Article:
For both Audi and Q7 owners, it's a win-win. Audi saves on development costs and consumers save at the pump. Couple that with the increased efficiency of the new drivetrain combo, an overall reduction in emissions and fuel consumption, and everyone has something to crow about. Whether luxury SUV customers are willing to trade in the prestige of a V8 for an (admittedly misleading) 3.0T badge remains to be seen, but as a means of keeping the SUV relevant in this cleaner, greener climate, the 2011 Q7 is yet another step in the right direction.

Photos by Damon Lavrinc / Copyright ©2010 Weblogs, Inc.

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    • 1 Second Ago
      • 5 Years Ago
      I'll take andEscalade over this 'THING"
        • 5 Years Ago
        @Patrick. Your supervisor at the Caddy factory called and wondered why you weren't at work today.

        My neighbor has an Escalade and it sounds magically nautical. The V8 has a sweet 1980s Volvo-Penta soundtrack to it.

        It looks like a boat too.

        Sounds like a boat, looks like a boat, drives like a boat. Awesome.
        • 5 Years Ago
        I wouldnt pick an Escalade overy anything. Different tastes I guess.
      • 5 Years Ago
      Sorry, but give me a Cadillac Escalade any day over this pretentious snob-mobile.
      • 5 Years Ago
      VW and Porsche are cutting weight around 400lbs for 2011. Why are they updating the powertrains and transmissions ( a good thing) and not cutting the weight on the A7?. the next gen body style and a 3.0 TDI with a 8 speed would get above 30mpg on the highway. There is a rumor that a twin turbo 3.0TDI with around 300hp may be produced.Now that would rock!!!!!
      • 5 Years Ago
      The Q5 looks great. This, not so much. Maybe it's just a sign of the times, but the wheels are entirely too small for a vehicle that large. And the rear has that "MKTish" looks to it. Not a good look Audi, because IMO it's not a good look for Lincoln either.
      • 5 Years Ago
      And what about the TDI?
        • 5 Years Ago
        The TDI's been out for a while, I'm guessing that's why it's not being compared with this brand new offering
        • 5 Years Ago
        we have both the 3.0TDI and 4.2TDI here in Aust, they are amazing and the ONLY option anyone should get when buying this car and something to seriously consider in audi's other lines.
        If you have never driven a modern diesel before its like nothing else you've ever driven. I had a V8 Turbo Diesel Landcruiser for reference on the day I drove the 3.0TDI and the Audi feels about twice as fast, stronger and better built. The 4.2 feels like the 3.0 plus another 50%, I honestly don't know why you'd bother....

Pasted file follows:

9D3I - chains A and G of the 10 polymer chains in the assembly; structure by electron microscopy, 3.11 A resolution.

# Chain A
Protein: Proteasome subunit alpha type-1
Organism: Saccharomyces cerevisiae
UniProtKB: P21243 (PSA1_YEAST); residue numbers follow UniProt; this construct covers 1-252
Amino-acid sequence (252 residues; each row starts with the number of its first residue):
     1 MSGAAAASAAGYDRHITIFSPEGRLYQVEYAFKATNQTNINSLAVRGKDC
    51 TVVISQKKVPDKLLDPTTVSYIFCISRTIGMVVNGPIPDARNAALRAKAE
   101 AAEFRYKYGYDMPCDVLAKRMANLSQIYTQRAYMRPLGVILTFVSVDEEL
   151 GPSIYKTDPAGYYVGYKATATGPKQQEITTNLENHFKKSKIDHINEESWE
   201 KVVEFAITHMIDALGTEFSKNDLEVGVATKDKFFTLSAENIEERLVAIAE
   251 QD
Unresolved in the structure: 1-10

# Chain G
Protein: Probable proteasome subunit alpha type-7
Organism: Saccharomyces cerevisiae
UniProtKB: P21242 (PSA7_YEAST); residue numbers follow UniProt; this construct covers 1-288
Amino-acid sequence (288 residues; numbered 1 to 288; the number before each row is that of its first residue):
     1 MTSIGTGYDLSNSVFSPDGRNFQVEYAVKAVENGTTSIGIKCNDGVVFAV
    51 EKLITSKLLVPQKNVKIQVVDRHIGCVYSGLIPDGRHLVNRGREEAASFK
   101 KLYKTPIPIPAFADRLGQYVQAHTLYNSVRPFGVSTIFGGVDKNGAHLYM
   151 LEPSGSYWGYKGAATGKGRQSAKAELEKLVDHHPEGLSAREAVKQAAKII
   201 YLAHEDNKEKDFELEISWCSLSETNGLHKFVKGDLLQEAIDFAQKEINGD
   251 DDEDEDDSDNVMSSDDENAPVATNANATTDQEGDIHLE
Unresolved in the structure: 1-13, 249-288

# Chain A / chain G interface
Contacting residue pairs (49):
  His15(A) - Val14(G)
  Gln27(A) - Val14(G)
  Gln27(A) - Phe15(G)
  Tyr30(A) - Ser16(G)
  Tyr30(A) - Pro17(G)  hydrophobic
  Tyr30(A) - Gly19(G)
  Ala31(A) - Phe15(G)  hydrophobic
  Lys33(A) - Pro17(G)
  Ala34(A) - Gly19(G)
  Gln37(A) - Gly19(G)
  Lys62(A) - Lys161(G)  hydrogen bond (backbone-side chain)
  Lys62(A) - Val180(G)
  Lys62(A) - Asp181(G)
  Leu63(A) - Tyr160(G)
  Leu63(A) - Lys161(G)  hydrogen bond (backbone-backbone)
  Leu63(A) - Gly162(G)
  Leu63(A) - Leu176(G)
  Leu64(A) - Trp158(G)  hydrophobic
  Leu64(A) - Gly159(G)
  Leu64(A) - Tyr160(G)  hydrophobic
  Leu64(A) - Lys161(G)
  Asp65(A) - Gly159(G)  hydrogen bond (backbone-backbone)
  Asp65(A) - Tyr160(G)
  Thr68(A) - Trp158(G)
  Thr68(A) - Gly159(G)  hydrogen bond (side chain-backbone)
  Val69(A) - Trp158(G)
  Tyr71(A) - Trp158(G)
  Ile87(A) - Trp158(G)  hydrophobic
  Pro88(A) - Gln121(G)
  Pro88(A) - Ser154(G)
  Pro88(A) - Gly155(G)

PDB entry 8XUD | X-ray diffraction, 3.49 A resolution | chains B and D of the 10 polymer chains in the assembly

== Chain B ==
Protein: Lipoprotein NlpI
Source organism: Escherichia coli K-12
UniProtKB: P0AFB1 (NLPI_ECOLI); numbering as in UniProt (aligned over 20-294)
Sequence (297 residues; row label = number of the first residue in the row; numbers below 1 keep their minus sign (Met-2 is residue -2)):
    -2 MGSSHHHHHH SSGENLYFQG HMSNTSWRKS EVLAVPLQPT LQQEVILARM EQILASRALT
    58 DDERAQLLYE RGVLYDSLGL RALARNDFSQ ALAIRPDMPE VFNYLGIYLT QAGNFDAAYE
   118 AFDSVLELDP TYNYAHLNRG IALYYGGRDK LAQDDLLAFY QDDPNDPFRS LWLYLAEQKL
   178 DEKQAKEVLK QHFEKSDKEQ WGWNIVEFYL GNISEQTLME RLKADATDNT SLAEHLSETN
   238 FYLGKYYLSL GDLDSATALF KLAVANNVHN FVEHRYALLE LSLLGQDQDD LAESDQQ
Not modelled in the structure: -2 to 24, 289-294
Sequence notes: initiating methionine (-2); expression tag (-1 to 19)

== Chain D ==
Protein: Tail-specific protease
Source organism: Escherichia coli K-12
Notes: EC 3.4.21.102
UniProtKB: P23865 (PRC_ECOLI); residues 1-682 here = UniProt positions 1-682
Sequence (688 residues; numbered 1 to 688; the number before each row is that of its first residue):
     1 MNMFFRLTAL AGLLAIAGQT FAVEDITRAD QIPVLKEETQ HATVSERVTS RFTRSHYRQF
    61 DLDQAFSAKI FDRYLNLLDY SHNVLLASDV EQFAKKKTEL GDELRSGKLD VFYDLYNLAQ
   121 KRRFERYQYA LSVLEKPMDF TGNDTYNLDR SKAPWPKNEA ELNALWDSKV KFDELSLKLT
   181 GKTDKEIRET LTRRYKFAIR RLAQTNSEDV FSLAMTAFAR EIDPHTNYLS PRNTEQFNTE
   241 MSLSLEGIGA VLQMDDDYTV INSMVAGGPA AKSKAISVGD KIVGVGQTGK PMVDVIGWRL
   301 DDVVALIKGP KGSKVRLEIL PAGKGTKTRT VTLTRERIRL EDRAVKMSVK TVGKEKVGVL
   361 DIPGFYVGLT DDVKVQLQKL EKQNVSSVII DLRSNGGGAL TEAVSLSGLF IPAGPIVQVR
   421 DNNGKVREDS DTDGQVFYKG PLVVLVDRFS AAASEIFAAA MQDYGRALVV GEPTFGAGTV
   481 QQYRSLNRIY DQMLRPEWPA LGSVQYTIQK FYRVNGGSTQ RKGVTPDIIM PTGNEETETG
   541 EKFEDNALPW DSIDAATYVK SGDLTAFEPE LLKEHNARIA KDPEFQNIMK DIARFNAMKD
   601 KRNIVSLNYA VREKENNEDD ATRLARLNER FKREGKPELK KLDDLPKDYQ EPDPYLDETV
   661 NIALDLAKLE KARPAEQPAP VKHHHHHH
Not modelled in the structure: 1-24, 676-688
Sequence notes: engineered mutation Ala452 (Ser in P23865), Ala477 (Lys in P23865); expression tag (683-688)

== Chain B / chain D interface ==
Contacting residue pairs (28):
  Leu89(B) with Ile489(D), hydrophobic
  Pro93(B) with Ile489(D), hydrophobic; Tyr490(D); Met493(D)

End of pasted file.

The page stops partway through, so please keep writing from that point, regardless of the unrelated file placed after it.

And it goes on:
The both sound amazing too, crack down the front windows a little and floor it off the time the is a little pause while the computers work out what your up to (my only criticism, but really most other SUV's are worse) and the thing launches with the low smooth rumbling V8 kinda noise and through the window you get the great turbo whistle.
        As far as the looks go, the new cayenne is the only thing which comes close in person.
        The ONLY way to go as far as modern SUVs are conserned.
        • 5 Years Ago
        remember the mazda MX3?
        with the smallest v6 in the world?
        in the end the car was to expensive.

        why does it need to be a v8?
        piston = friction.

        it's a whole mental phychology.
        how do you want it?
        upper squared, squared or down squared.
        each config has pro's and cons.
        big pistons move slower than slim pistons.

        europeans want agile and fast redliners.
        americans want torque(burn rubber) and slow cars.

        europeans cars are expensive.
        2 + cyl would add up the price,BUT NOT ADD ANY power, just extra friction and slow down the engine.

        america was simple, simply fidling 90+ years on the same engine design, shaving a bit here and there, but basicly the same.
        european: several hundreds or thousands engine designs.
        500cc, 700cc, 900, 1.0L, 1.1L, 1.2L, 1.3L, 1.4L, 1.5L, 1.6L, 1.7L, 1.8L, 1.9L, 2.0L, etc, etc, etc, etc, etc, etc, etc, etc , etc, etc, etc, etc , etc, etc, etc, etc
        (mainly due to traffic / circulantion tax, some countries charge on power, others on weight, others on the combo)
        the netherlands: 19% VAT + 40% BPM tax, extremely expensive. (yes i know rules have changed).
        that's why europeans have some many engine designs.
        traffic tax: germany charges on displacement / power, the netherlands charges on net weight(weight runs the roads).
        Gasonline is about 5,10€ / gallon today.

        • 5 Years Ago
        Exactly. The TDI version is something I'd trade my V8 for.

        Why can automakers make smaller displacement V8's...maybe a 3.5L up to a 4.0L turbo/SC V8?